Green Chemistry

Ιn a world of growing population and limited resources, the idea of sustainable development is the main priority for the future of the 21st century. Only research and innovation will enable the development of economic and social networks and procedures to satisfy the requirements for sustainability. Chemistry, as the science of matter and its transformations, plays a crucial role in the revolution of science to technology and is the bridge between physics and biological sciences. To lead the reactions and chemical processes to maximum efficiency we need awareness, creativity and foresight. The term “Green Chemistry” was coined for the efforts to this direction.

The target

To promote innovative chemical technologies to reduce or eliminate the use or creation of hazardous substances regarding the design, the industrialization and the use of chemicals.

The idea

The idea of Green Chemistry developed during the 1990’s, at the same time with many citizens’ movements to protect the environment and scientists working in research and development of chemical industries and research centers. The term «Green Chemistry» was proposed and established by the Greek origin Paul Anastas, who is considered the father of Green Chemistry an important scientist, Professor at YALE University.

Efforts and  practices for application

Given the enormous amounts of money spent on antiquated methods  and the simultaneous use of time consuming synthetic steps with toxic cleaning solvents, various initiatives have been launched by chemical scientists with long-chemical work in chemical laboratories and industries. Some scientists in their articles had already highlighted these practices and now the awakening of the environmental movement as well as the idea of sustainability have started to prepare the necessary changes.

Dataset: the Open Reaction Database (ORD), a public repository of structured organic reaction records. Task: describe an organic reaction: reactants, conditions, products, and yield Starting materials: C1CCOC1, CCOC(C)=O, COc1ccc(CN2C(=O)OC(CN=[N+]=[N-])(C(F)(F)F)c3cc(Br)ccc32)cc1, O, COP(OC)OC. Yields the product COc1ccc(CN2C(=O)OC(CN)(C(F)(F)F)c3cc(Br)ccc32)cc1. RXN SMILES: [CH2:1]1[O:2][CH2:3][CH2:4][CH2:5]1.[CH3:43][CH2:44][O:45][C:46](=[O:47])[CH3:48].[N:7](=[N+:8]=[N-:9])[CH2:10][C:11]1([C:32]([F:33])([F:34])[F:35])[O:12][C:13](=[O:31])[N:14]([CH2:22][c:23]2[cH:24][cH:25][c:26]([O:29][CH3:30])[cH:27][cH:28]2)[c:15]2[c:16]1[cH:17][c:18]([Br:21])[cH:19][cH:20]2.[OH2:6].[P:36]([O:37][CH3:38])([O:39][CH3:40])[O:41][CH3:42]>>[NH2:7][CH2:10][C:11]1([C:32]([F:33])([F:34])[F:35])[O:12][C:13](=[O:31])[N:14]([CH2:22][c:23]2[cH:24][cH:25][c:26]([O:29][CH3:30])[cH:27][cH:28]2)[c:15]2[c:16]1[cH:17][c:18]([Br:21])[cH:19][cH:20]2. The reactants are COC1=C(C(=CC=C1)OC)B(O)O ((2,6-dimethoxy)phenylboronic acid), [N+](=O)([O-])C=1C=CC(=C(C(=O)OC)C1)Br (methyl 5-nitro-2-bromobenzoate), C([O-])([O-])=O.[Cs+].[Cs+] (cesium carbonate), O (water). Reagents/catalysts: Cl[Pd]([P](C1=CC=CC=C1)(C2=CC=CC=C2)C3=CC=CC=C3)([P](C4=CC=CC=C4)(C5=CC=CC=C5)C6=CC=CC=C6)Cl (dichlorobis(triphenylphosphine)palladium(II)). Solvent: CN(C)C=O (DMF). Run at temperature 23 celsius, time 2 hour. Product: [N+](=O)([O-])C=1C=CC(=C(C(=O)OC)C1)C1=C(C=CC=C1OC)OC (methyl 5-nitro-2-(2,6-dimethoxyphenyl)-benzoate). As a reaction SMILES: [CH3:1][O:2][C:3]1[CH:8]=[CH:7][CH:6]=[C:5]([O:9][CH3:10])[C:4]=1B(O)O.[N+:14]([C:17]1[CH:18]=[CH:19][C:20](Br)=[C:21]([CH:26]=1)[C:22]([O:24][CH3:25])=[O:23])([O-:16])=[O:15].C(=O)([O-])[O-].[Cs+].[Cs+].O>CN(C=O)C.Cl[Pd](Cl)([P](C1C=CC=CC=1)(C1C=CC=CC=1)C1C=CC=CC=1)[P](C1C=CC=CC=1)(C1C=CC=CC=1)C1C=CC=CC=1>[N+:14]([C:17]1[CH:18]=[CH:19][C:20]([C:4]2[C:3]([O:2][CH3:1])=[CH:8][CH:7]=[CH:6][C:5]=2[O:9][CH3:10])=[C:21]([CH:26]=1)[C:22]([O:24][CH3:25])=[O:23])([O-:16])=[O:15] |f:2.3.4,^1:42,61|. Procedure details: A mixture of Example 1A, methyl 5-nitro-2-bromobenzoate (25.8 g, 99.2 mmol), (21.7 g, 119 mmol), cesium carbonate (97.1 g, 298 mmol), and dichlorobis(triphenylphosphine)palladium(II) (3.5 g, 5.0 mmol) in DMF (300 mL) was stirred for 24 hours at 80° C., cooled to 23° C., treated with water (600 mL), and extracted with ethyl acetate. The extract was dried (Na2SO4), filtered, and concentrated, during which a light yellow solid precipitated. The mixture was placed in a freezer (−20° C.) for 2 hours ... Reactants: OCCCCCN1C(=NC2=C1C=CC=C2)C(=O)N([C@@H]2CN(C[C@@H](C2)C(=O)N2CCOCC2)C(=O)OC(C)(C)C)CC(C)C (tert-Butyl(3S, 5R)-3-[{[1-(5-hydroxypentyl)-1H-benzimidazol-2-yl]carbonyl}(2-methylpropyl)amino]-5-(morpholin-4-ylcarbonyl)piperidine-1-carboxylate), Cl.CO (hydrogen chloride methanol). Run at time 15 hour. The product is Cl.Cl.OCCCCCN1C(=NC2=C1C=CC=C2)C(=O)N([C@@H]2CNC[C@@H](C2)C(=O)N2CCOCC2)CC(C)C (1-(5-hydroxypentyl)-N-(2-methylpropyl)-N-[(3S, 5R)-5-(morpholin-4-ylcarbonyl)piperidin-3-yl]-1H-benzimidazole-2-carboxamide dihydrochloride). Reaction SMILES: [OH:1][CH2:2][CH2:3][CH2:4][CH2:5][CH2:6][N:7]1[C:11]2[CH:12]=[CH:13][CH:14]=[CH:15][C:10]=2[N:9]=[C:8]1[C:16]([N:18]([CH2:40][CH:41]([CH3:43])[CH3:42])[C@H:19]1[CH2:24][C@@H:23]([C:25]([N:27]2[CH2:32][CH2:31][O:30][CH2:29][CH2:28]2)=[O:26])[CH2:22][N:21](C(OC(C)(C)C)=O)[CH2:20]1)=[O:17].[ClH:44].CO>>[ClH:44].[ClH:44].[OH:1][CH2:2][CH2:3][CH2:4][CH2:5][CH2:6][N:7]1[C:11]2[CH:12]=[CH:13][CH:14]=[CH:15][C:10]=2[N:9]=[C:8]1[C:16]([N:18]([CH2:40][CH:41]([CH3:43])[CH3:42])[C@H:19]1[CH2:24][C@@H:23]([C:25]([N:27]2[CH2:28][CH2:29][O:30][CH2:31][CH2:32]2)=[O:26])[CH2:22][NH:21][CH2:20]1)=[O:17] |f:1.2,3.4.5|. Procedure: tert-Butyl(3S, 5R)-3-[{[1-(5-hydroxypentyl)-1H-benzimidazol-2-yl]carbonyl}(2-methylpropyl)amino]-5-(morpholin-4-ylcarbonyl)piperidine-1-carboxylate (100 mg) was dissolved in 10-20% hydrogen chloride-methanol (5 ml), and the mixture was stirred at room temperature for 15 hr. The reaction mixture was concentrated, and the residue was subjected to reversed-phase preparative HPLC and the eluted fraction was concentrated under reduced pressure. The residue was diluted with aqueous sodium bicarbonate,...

Institutes of Green Chemistry

During the last decade many Green Chemistry Institutes have been created in different countries (Japan, Italy, China, Australia, Sweden, Germany, Spain, Taiwan, etc.).Some examples are the Canadian Green Chemistry Network, Centre for Green Chemistry (Australia), Green and Sustainable Chemistry Network (Japan).

University Departments

Many Universities and Departments of Chemistry offer in recent years Undergraduate and Graduate courses in Green Chemistry. Here are some of them: Green Chemical Engineering Material Framework, University of Texas, Austin, USA. Green Chemistry for Process Engineering, University of Nottingham, England. Industrial and Applied Green Chemistry, University of York, England. Center for Green Chemistry and Green Engineering, Yale University, USA. Greener Education Materials for Chemists, University of Oregon, USA.

Mountain Parnitha today